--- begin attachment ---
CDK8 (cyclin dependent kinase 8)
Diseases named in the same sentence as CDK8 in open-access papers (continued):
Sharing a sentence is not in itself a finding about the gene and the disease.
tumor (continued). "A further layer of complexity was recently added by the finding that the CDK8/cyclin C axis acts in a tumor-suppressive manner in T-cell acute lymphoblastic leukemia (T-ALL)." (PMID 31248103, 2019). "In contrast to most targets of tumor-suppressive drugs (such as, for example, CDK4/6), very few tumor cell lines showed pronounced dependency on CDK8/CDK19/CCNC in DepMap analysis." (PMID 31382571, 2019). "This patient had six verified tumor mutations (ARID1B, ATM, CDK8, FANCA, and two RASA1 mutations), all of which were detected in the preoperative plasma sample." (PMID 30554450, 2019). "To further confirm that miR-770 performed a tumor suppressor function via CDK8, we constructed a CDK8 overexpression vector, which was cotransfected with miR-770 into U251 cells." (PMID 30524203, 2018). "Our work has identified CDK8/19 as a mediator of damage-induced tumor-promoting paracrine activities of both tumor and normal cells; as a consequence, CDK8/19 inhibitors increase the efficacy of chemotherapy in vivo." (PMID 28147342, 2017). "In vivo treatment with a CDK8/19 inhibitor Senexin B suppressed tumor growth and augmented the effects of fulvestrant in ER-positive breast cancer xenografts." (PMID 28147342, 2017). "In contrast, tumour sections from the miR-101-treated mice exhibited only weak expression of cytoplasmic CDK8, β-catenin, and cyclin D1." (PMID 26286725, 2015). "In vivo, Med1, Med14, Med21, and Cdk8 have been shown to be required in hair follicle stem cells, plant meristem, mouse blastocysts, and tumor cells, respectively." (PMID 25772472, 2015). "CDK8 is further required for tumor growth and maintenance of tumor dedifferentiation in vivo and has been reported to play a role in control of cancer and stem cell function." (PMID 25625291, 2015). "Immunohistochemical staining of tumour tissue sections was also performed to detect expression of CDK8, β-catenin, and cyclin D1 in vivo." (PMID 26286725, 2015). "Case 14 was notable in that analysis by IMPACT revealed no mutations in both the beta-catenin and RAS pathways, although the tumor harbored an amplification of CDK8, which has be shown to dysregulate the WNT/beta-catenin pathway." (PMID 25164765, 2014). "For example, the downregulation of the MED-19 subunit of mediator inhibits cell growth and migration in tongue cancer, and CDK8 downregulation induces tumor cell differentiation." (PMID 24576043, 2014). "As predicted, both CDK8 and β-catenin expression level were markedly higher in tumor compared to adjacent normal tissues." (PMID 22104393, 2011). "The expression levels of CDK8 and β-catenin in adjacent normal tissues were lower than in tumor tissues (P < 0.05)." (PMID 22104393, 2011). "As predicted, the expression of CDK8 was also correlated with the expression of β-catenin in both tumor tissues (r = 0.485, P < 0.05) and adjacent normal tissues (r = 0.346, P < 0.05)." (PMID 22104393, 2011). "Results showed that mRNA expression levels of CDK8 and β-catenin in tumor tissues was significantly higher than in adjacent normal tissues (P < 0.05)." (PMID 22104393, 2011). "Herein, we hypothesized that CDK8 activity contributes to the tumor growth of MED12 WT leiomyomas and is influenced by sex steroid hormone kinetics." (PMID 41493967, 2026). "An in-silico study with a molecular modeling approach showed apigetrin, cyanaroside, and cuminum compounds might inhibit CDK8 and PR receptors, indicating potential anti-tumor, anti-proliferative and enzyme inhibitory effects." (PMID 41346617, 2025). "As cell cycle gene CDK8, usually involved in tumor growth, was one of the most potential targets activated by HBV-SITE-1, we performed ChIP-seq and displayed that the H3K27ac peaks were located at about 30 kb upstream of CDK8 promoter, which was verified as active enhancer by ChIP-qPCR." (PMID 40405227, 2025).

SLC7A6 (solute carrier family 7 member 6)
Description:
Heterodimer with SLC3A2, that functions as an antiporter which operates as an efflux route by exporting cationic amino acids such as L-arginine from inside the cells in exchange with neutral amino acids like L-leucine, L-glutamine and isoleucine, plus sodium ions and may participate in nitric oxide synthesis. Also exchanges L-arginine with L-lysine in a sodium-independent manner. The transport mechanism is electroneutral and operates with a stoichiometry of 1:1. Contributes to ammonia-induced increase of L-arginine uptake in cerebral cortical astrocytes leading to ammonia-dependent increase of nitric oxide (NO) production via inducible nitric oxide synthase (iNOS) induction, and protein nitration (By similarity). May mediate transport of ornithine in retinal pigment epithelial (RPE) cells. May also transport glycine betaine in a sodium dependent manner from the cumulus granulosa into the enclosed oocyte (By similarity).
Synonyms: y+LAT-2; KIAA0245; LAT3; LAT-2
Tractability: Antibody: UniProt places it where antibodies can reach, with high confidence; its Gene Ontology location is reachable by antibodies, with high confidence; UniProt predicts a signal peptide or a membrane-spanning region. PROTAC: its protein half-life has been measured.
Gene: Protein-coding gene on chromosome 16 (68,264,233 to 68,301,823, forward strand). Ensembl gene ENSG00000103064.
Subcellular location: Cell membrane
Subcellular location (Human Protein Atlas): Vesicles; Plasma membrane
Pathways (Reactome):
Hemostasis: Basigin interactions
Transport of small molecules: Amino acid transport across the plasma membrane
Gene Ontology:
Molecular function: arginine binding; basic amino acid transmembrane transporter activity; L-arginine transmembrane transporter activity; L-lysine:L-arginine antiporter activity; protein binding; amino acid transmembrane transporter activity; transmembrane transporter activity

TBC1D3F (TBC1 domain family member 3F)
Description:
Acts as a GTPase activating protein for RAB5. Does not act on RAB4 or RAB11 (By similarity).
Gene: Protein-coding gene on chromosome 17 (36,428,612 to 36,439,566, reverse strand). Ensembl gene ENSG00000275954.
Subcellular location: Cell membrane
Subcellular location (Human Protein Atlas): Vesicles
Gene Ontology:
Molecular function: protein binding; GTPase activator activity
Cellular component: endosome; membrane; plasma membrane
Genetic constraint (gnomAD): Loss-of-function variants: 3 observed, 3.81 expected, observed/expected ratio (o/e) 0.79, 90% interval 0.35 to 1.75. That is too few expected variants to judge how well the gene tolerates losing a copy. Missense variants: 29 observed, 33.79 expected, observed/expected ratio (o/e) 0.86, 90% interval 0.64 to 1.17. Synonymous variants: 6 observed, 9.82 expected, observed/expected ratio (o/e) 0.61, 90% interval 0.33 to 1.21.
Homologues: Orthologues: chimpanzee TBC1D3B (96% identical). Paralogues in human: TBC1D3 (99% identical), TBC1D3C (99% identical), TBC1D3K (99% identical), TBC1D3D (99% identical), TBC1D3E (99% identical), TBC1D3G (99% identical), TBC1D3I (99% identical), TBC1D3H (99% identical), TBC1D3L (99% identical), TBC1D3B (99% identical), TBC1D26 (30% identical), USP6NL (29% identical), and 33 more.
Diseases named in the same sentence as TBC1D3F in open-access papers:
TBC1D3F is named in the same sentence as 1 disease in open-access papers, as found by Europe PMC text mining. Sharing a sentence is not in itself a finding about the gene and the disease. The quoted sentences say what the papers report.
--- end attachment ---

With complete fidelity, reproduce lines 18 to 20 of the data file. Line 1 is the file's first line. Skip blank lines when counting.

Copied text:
TBC1D3F (TBC1 domain family member 3F)
Description:
Acts as a GTPase activating protein for RAB5. Does not act on RAB4 or RAB11 (By similarity).